October 20, 2014

Verbals: The basics

A verbal is the form of a verb used as a noun, adjective or adverb.

Identifying verbals can be somewhat tricky. While verbals are forms of verbs, they are NOT the action associated with the subject. In other words, they are not verbs.

  1. Gerunds are forms of the verb that function as nouns. They always end in “ing.”
  2. Participles are forms of the verb that function as adjectives. They can end in “ed,” “en,” or “ing.”
  3. Infinitives are forms of the verb that may acts as adjectives, adverbs or nouns. They include “to” plus the base form of the verb, as in “to run.”

As noted, verbals do not act in conjunction with the subject as a verb. They may modify the subject, and in fact, they may be the subject, but they don’t act as the verb for the subject.

When considering a word that may look like a verb but could be a verbal, much confusion can be eliminated by following three simple steps:

1. Find the subject of the sentence. (Every sentence has one)

  • The subject is the person, place thing or idea that is “doing” or “being” in the sentence.

[In the following sentences, the subject is underlined.]

  • Susan soaked her tired feet in the cool creek.

SUSAN is the subject. She is the one who SOAKED.

  • Daniel gave his donation to someone dedicated to making a difference.

DANIEL is the subject. He is the one who GAVE

  • Does donating to charity give Conrad a sense of purpose?

In this sentence, DONATING is the subject. It is the thing that DOES GIVE.

2. Find the verb of the sentence. (Every sentence has one)

  • The verb is the action associated with the subject.

[In the following sentences, the subject is bold and the verb is underlined.]

  • Susan soaked her tired feet in cool creek.

SUSAN, the subject, SOAKED. SOAKED is the verb.

  • Daniel gavehis donation to someone dedicated to making a difference.

DANIEL the subject, GAVE so GAVE is the verb.

  • Does donating to charity give Conrad a sense of purpose?

DONATING, the subject, DOES GIVE, the verb.

3. Find the verbal of the sentence. (NOT every sentence has one)

  • The verbal is a form of the verb acting as an adverb, adjective or noun.

[In the following sentences, the subject is bold, the verb is underlined and the verbal is bold and underlined.]

  • Susan soaked her tired feet in cool creek.

SUSAN is the subject. SOAKED is the verb. TIRED is a form of the verb TO TIRE acting as an adjective modifying FEET.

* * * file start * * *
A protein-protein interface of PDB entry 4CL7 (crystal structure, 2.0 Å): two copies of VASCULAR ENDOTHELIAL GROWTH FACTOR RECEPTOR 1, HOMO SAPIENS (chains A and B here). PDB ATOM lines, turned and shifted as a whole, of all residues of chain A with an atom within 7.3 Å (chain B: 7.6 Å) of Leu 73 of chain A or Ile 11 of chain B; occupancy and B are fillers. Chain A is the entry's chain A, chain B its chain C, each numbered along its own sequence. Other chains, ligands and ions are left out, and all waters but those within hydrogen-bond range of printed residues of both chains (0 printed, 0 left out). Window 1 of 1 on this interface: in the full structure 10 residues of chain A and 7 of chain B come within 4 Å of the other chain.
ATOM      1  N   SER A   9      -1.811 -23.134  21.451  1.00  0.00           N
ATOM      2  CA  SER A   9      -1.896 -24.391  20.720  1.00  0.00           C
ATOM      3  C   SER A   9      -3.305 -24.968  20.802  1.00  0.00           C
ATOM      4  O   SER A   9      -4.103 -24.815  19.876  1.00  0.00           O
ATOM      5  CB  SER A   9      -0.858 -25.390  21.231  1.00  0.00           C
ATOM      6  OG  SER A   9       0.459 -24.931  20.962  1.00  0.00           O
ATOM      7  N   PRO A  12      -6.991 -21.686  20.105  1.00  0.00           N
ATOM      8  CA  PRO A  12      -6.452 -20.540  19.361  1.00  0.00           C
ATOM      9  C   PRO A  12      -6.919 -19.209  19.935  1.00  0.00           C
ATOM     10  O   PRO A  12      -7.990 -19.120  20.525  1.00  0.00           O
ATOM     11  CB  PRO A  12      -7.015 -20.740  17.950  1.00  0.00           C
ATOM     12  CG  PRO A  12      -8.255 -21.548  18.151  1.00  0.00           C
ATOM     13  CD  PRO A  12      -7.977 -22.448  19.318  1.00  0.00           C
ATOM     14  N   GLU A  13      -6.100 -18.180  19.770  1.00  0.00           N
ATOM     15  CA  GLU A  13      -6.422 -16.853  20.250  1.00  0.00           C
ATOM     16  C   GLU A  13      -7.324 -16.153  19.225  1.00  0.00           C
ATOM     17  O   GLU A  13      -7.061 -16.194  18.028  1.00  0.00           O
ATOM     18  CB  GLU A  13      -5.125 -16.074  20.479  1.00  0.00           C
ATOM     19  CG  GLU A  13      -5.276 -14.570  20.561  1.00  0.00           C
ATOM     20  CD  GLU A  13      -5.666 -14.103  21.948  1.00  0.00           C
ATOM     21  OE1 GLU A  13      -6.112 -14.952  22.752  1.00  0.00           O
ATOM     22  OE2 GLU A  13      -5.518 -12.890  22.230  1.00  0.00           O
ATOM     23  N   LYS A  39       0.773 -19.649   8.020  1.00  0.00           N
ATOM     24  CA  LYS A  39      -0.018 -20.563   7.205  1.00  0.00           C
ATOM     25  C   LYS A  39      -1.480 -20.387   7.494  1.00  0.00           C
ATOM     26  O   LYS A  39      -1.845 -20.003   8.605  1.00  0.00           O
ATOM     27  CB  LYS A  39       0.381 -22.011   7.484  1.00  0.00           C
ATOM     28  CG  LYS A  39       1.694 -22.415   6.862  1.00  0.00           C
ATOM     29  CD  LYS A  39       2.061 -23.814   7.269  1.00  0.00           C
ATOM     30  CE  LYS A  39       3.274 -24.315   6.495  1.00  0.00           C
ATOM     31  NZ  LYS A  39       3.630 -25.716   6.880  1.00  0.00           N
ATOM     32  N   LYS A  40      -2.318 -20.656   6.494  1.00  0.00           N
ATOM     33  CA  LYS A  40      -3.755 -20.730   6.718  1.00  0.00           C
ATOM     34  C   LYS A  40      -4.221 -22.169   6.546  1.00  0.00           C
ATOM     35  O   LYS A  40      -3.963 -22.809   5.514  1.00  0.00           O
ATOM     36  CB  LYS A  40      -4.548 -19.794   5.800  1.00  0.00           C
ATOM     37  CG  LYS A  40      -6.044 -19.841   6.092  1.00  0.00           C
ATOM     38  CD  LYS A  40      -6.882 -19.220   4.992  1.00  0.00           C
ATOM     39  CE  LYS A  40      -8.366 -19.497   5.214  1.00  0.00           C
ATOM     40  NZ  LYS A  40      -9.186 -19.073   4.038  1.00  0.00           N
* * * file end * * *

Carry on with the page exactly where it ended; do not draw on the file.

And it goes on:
• Daniel gave his donation to someone dedicated to making a difference.

DANIEL is the subject. GAVE is the verb. DEDICATED is a form of the verb TO DEDICATE acting as an adjective modifying SOMEONE.

  • Does donating to charity give Conrad a sense of purpose?

DONATING is the subject. DOES GIVE is the verb. DONATING is a form of the verb TO DONATE acting as a noun–in this case the subject.

So, as you can see, a word we might want to identify as a verb may be a verbal, depending on its function in the sentence.

Look at the following sentences and how the forms of the infinitive “to work” change identity as they change function within the sentence.

  • Charlie was working at a factory.

In this sentence, the subject is CHARLIE and he was working, which means that was working is a verb.

  • Working at a factory changed Charlie’s view of the production system.

In this sentence, WORKING is the subject and changed is the verb. The form of the verb ending in “ing” and acting as a noun is a gerund.

  • As a working man, Charlie had plenty of time to contemplate the production system.

In this sentence, the subject is once again Charlie and he had, which makes had the verb. WORKING describes what kind of man Charlie is, so it is an adjective. The form of the verb ending in “ing,” “ed” or “en” and acting as an adjective is a participle.

  • Charlie contemplates ways to work on the production system.

In this sentence, the subject is once again Charlie and contemplates is the verb. TO WORK describes the “ways,” so it is an adjective. The unconjugated form of the verb is an infinitive

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